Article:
An Incidental Finding of Heart Echinococcosis in a Patient with Infective Endocarditis: a Case Report

Dolina G. Gencheva 1 , 2 , Dimitar N. Menchev 3 , 4 , Dimitar K. Penchev 5 , 6  and Mariya P. Tokmakova 1 , 2
  • 1 Clinic of Cardiology, St George University Hospital, 66 Peshtersko Shose Blvd., 4002 Plovdiv, Bulgaria Bulgaria
  • 2 Section of Cardiology, Department of Internal Diseases, Faculty of Medicine, Medical University of Plovdiv, Plovdiv, Bulgaria
  • 3 Section of Nephrology, Department of Internal Diseases, Faculty of Medicine, Medical University of Plovdiv, Plovdiv, Bulgaria Bulgaria
  • 4 Clinic of Nephrology, University Hospital “Kaspela”, Plovdiv, Bulgaria
  • 5 Section of Endoscopic Endocrine Surgery and Coloproctology, Department of Surgery, Faculty of Medicine, Sofia University «Sv. Kliment Ohridski», Sofia, Bulgaria Bulgaria
  • 6 Department of Endoscopic Endocrine Surgery and Coloproctology, Military Medical Academy Sofia, Bulgaria

Abstract

Echinococcosis is a cosmopolitan zoonotic parasitic disease caused by infection with the larval stage of tapeworms from the Echinococcus genus, most commonly Echinococcus granulosus. According to WHO, more than 1 million people are affected by hydatid disease at any time.1 About 10% of the annual cases are not officially diagnosed.2 In humans, the disease is characterized by development of three-layered cysts. The cysts develop primarily in the liver and the lungs, but can also affect any other organ due to the spreading of the oncospheres. Cardiac involvement is very uncommon - only about 0.01-2% of all cases.4,5 In most cases, the cysts develop asymptomatically, but heart cysts could manifest with chest pain, dyspnea, cough, hemophtisis and can complicate with rupture. Diagnosis is based on a number of imaging techniques and positive serological tests. Treatment for cardiac localization is almost exclusively surgical.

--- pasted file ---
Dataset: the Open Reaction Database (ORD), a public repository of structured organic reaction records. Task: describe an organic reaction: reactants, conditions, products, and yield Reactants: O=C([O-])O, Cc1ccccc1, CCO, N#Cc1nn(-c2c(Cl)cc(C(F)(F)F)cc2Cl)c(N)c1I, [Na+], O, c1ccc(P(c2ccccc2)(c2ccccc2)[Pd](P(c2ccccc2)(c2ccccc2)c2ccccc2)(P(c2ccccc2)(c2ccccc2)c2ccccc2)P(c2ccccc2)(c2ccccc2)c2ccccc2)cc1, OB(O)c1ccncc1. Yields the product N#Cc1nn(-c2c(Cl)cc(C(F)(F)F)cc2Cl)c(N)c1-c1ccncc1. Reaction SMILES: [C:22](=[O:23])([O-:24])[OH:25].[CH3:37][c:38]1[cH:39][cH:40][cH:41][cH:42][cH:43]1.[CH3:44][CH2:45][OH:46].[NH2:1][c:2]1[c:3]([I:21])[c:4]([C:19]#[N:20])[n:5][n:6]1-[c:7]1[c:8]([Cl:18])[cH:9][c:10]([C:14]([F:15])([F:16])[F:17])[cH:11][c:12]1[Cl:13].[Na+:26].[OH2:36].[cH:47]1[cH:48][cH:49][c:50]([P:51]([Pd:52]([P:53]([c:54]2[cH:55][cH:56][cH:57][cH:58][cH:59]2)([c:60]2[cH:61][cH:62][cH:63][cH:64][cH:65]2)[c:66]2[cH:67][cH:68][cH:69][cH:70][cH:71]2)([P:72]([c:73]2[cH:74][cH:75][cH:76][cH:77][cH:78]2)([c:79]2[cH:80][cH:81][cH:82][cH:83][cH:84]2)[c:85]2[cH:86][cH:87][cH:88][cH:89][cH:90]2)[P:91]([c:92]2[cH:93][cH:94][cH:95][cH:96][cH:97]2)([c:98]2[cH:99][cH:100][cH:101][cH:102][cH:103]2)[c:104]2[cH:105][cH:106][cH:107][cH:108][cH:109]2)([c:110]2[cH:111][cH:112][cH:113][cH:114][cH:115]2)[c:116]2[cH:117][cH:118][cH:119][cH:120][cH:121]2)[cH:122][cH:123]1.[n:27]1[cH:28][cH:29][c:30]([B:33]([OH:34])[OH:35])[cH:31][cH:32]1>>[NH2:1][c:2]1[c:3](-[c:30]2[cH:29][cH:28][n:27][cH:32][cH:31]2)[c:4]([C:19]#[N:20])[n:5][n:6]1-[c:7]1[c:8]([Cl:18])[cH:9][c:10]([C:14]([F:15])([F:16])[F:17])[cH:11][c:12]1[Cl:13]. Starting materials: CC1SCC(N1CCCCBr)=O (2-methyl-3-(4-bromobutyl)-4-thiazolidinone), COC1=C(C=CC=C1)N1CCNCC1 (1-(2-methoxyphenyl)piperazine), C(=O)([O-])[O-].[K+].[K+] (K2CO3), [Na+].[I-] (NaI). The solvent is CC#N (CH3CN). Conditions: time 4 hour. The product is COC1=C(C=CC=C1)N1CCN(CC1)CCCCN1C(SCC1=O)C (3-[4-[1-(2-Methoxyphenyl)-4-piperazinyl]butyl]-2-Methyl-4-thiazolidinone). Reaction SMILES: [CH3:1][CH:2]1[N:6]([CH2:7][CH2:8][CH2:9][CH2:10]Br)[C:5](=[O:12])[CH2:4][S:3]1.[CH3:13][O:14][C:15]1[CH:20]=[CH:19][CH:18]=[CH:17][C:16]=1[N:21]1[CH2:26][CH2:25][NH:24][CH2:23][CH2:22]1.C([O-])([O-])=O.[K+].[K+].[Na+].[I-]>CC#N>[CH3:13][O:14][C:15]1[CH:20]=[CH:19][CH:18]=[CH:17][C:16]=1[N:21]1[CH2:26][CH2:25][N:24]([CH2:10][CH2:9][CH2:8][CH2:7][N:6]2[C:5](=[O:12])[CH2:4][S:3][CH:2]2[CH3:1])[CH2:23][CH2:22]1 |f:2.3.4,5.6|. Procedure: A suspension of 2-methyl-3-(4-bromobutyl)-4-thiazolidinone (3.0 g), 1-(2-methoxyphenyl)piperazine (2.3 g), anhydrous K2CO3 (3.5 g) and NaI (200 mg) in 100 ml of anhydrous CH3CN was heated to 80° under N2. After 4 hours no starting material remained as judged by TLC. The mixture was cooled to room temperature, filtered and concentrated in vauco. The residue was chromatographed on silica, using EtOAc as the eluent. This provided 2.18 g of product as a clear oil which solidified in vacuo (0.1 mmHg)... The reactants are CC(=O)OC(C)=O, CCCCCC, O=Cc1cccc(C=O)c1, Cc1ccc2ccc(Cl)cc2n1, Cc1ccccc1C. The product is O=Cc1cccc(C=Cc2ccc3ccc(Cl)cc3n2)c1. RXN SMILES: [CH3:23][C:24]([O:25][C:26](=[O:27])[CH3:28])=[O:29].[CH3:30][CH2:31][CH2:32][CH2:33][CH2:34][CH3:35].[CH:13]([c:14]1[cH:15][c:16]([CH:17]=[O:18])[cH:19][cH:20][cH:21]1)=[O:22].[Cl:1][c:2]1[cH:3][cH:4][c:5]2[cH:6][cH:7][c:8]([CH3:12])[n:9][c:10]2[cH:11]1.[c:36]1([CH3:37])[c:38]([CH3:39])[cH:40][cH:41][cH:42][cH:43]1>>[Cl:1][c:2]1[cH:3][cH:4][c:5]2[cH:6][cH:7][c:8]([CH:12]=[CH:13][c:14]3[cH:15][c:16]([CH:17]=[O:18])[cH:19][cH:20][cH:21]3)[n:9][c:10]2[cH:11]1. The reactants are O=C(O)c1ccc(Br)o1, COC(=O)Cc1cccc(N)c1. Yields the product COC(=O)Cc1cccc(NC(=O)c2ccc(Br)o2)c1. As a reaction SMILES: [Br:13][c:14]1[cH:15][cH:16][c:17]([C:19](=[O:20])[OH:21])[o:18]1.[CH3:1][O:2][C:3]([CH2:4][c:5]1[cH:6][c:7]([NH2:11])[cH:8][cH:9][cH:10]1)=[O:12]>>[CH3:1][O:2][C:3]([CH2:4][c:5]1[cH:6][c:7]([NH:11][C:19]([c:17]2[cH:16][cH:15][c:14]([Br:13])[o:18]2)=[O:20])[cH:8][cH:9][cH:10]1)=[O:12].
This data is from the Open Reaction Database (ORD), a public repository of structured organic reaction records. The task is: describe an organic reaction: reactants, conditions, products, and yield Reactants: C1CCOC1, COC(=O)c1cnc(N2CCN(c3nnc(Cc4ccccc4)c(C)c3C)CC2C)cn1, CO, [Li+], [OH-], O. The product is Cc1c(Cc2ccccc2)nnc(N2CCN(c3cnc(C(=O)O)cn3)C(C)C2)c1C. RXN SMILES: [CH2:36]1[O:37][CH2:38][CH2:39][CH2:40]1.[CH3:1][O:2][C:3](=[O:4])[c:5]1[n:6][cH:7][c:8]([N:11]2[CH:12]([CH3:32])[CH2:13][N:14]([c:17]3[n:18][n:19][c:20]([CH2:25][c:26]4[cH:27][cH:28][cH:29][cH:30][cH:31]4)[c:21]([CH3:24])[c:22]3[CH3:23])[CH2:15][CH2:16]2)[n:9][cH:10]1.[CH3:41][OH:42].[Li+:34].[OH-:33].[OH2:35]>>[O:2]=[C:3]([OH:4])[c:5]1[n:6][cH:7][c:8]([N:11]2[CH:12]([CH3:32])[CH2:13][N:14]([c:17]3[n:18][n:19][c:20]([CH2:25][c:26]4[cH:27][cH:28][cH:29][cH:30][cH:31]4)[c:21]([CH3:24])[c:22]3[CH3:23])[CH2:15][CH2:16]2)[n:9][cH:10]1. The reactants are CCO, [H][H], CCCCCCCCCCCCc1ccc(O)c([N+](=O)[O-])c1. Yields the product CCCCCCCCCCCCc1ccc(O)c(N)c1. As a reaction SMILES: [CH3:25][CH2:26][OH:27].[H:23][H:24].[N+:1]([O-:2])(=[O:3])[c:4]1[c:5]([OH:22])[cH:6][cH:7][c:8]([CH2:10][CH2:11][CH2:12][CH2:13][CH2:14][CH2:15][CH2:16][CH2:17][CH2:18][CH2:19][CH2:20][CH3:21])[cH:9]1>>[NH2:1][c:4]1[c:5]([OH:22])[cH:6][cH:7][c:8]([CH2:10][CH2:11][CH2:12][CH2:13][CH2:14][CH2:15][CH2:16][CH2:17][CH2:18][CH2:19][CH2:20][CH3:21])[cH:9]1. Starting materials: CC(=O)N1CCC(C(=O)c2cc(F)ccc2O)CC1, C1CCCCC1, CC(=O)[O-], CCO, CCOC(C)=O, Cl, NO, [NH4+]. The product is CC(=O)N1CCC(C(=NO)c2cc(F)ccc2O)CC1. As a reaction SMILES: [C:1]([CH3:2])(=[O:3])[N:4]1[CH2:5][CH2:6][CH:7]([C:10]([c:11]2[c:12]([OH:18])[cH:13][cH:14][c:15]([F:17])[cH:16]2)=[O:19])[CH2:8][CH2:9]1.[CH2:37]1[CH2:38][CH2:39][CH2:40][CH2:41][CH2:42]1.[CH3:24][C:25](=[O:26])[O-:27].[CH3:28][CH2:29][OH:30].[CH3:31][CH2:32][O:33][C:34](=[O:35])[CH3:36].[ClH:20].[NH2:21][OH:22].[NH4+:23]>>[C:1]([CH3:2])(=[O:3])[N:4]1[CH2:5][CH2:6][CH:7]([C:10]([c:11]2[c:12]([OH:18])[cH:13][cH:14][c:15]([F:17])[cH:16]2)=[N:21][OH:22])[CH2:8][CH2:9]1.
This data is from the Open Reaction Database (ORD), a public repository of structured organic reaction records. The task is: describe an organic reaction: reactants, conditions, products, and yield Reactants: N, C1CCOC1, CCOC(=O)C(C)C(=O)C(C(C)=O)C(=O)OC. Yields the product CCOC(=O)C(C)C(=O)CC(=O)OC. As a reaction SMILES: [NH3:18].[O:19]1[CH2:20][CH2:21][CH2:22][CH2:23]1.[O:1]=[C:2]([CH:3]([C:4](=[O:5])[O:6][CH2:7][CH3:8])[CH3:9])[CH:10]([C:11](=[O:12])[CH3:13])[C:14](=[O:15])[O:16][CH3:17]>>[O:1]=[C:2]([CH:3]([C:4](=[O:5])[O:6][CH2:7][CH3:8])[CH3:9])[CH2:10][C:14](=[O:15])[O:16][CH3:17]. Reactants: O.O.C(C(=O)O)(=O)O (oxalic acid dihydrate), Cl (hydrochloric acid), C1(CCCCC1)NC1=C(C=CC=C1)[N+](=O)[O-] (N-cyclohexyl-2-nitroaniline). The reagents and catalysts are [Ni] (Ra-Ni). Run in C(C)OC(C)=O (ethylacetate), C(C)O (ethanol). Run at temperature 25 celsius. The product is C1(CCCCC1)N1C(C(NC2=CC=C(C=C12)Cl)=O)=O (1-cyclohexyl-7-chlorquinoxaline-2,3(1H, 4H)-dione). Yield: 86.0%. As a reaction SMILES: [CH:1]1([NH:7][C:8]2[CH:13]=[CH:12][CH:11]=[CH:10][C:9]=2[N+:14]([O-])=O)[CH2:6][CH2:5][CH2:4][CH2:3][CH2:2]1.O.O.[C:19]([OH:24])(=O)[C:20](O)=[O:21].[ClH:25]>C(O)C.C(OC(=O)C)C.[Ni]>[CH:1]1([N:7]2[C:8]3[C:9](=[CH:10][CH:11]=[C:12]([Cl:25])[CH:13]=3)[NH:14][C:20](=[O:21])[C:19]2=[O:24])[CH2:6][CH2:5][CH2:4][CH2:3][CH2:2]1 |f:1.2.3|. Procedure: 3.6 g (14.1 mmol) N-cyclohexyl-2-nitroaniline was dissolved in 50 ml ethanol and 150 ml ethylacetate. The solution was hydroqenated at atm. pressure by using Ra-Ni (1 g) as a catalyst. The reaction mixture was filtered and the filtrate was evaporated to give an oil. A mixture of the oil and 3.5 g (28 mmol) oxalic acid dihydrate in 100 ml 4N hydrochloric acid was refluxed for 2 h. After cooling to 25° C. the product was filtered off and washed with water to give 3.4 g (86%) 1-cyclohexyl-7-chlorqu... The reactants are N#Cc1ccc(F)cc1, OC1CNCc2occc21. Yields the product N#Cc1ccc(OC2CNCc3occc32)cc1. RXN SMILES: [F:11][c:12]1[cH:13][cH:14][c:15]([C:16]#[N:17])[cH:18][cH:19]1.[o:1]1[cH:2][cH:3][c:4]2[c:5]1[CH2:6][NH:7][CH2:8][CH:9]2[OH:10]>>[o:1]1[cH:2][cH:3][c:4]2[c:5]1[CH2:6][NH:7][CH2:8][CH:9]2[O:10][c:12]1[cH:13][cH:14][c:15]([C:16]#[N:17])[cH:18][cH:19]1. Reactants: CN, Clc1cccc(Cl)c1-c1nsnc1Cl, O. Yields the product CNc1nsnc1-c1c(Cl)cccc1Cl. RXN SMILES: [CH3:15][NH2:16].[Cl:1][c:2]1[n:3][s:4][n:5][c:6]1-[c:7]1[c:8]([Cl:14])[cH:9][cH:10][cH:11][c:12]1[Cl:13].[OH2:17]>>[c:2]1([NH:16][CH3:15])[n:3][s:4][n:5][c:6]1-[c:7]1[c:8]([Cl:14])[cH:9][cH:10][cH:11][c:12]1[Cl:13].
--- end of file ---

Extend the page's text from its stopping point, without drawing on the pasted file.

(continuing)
We present a case of an incidental finding of an echinococcal cyst in the left atrium (rarest possible localization of heart echinococcosis) in a patient, admitted for infective endocarditis.

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